So much for certain aspects of the Hyperloop's design principles. Where does it fit within the larger landscape of transportation in California? It's not like entrepreneurs like Musk play spin-the-bottle to figure out what they will next spend their time. And in fact Musk has put together Hyperloop as a direct challenge to California's high-speed rail (HSR) project:
When the California "high speed" rail was approved, I was quite disappointed, as I know many others were too. How could it be that the home of Silicon Valley and JPL – doing incredible things like indexing all the world's knowledge and putting rovers on Mars – would build a bullet train that is both one of the most expensive per mile and one of the slowest in the world?
The underlying motive for a statewide mass transit system is a good one. It would be great to have an alternative to flying or driving, but obviously only if it is actually better than flying or driving. The train in question would be both slower, more expensive to operate (if unsubsidized) and less safe by two orders of magnitude than flying, so why would anyone use it? (pp1-2)
These are all valid points, and Hyperloop is meant to fill that gap. Musk goes so far as to call it a possible "fifth mode" of transportation (planes, trains, cars and ships being the first four). It's certainly true that, as laid out in the proposal, the Hyperloop is obviously and vastly superior to stodgy bullet train technology. And I have to wonder if the engineer's eye for elegance led him to the $6bn price tag, which is exactly an order of magnitude less that what is envisioned for California's HSR.
Perhaps this is why the Hyperloop has been put forward as a speculative, open source project. It is the private sector playfully pawing at its newfound prey, delivering a lazy but confident threat: if you people don't get your act together, we'll go ahead and build our own thing, which will be twice as cool and cost one-tenth as much. Or perhaps it really is just a bluff.
But for anyone thinking that Hyperloop will help HSR in any way, I have to consider this magical thinking. The example that gets trotted out on occasions like this is the salutary kick in the pants handed to the Human Genome Project (HGP) by Craig Venter's Celera Genomics. Celera used what was at that time an unpopular technique of "shotgun sequencing" to rapidly assemble genetic sequences. This was considered by many scientists to be less accurate than the cloning techniques used by the publicly funded project, but Celera improved the technique enough such that the publicly funded labs were forced to redouble their efforts. The prospect of having Celera publish the human genome before the HGP was simply impossible to countenance. As a result, and in a surprising display of good manners, both HGP and Celera released the first human genome map simultaneously, and three years ahead of the former's schedule.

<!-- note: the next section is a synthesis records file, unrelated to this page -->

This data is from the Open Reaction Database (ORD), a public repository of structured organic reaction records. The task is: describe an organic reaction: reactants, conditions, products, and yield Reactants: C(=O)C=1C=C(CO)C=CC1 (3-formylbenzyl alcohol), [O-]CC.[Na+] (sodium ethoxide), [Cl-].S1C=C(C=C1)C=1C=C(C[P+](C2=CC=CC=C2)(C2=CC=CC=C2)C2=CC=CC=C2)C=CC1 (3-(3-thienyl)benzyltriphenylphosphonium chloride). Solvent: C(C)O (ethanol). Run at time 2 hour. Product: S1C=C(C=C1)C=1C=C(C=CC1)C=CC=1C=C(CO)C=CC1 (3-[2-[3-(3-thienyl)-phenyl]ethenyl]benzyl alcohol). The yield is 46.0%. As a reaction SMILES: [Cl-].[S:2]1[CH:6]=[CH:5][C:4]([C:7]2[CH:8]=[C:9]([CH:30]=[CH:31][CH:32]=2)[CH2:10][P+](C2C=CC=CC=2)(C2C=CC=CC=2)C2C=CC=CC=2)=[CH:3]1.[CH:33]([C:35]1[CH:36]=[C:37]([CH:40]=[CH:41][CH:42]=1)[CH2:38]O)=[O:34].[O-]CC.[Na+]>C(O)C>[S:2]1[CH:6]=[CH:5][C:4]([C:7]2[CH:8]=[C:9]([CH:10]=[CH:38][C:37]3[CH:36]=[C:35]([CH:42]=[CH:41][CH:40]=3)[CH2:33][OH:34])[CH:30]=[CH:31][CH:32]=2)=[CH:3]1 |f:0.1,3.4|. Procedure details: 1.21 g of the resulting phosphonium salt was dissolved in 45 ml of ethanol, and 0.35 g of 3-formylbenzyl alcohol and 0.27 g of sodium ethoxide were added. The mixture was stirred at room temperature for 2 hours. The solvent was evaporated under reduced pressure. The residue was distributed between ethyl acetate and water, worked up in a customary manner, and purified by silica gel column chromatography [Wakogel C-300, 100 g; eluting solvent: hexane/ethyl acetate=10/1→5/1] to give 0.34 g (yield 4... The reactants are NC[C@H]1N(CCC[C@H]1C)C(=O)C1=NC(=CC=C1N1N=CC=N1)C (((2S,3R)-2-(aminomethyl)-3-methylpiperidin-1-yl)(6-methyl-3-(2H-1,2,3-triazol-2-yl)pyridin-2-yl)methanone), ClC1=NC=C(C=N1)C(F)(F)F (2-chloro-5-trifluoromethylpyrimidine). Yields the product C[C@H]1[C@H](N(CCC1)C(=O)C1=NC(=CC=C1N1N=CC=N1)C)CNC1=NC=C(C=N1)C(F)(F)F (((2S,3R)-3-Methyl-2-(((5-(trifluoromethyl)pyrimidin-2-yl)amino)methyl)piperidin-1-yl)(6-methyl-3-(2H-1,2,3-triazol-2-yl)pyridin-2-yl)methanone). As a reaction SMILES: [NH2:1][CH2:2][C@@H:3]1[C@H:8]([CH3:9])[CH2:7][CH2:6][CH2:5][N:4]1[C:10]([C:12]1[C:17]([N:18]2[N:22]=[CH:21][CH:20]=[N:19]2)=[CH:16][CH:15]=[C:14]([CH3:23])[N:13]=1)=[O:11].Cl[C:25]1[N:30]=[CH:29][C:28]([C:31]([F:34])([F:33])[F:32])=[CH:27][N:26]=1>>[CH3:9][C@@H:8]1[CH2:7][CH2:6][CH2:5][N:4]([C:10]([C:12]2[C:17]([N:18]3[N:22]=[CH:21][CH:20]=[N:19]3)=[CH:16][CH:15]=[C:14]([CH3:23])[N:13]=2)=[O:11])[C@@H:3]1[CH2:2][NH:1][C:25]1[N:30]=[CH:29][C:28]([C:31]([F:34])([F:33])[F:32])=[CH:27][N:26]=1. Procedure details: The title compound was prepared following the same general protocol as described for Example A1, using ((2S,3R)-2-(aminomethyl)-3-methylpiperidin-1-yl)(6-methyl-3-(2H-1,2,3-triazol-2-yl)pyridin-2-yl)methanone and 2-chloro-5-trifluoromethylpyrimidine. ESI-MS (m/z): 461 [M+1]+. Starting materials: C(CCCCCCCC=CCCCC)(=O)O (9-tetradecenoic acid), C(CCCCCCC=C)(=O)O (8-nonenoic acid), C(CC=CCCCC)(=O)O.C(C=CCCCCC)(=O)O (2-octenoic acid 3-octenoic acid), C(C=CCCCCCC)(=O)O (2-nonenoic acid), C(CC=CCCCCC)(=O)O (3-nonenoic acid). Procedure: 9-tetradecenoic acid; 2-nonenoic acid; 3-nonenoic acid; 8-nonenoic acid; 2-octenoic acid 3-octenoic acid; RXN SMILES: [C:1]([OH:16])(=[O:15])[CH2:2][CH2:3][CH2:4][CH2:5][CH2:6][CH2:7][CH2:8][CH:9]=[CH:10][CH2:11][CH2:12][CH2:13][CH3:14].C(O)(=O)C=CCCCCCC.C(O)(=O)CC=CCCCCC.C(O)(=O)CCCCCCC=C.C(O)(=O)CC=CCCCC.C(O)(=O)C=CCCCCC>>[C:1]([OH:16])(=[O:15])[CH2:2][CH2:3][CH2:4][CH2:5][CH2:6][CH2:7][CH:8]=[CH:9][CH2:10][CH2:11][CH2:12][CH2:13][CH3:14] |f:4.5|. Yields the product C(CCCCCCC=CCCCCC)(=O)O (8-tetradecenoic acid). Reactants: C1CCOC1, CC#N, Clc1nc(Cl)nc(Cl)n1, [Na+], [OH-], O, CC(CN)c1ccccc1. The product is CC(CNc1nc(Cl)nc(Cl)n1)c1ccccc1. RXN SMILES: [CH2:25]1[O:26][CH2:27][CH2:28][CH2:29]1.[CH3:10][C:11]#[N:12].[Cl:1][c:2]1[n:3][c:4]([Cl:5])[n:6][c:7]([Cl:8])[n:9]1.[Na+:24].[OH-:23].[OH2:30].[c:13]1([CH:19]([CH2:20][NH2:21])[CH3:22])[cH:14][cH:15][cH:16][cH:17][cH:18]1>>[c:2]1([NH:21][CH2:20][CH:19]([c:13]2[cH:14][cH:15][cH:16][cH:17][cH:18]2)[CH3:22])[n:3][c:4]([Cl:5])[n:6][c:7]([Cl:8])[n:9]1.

However, there is a huge difference between sequencing a genome and creating a infrastructure that will span hundreds of miles. In the case of the genome, the competition was over the superiority of technique. The object of the inquiry was always available to be sequenced, and the better technique of targeting that object eventually won. In California, the object and the technique are inseparable. Only one high-speed intercity transport system can even be built – once one is underway there is no reason to begin the other. The initial expenditure is simply too large. But the question is not just what should be built, but where? Consider the two below maps, and try to guess which one represents HSR's proposed route and which shows the Hyperloop's. I'll give you a hint: Silicon Valley entrepreneurs have no idea why anyone would want to go to Sacramento.
On the other hand, California's High-Speed Rail Authority may not even need Elon Musk or anyone else to torpedo its viability. It seems to be doing the job quite nicely on its own. In what ought to be a classic case of bad timing, a few days after Musk's announcement
A Sacramento County judge dealt a major blow to California's high-speed rail project Friday, ruling that the agency overseeing the bullet train failed to comply with the financial and environmental promises made to voters when they approved initial funding for the project five years ago.
Superior Court Judge Michael Kenny said the California High-Speed Rail Authority "abused its discretion by approving a funding plan that did not comply with the requirements of the law" and has failed to identify "sources of funds that were more than merely theoretically possible."
Judge Kenny refused to entirely halt funding for the project, since it is unclear – for the moment – whether he possesses such discretion. There will be another hearing, although the date has yet to be set. And so we are left with one project that could have graced the pages of Omni and another that is entirely feasible but underfunded to the point of flatlining. It's bad enough if one of these projects doesn't get built, but what does it say about the state of both government and the private sector if neither gets built? Although I have to admit that the Hyperloop is, 5 days into its unveiling, already ahead of the bullet train: someone has already printed a 3D model based on the proposal's drawings. Hyperloop Kickstarter campaign, anyone? Here's "where things get tricky," indeed.
Posted by Misha Lepetic at 12:30 AM | Permalink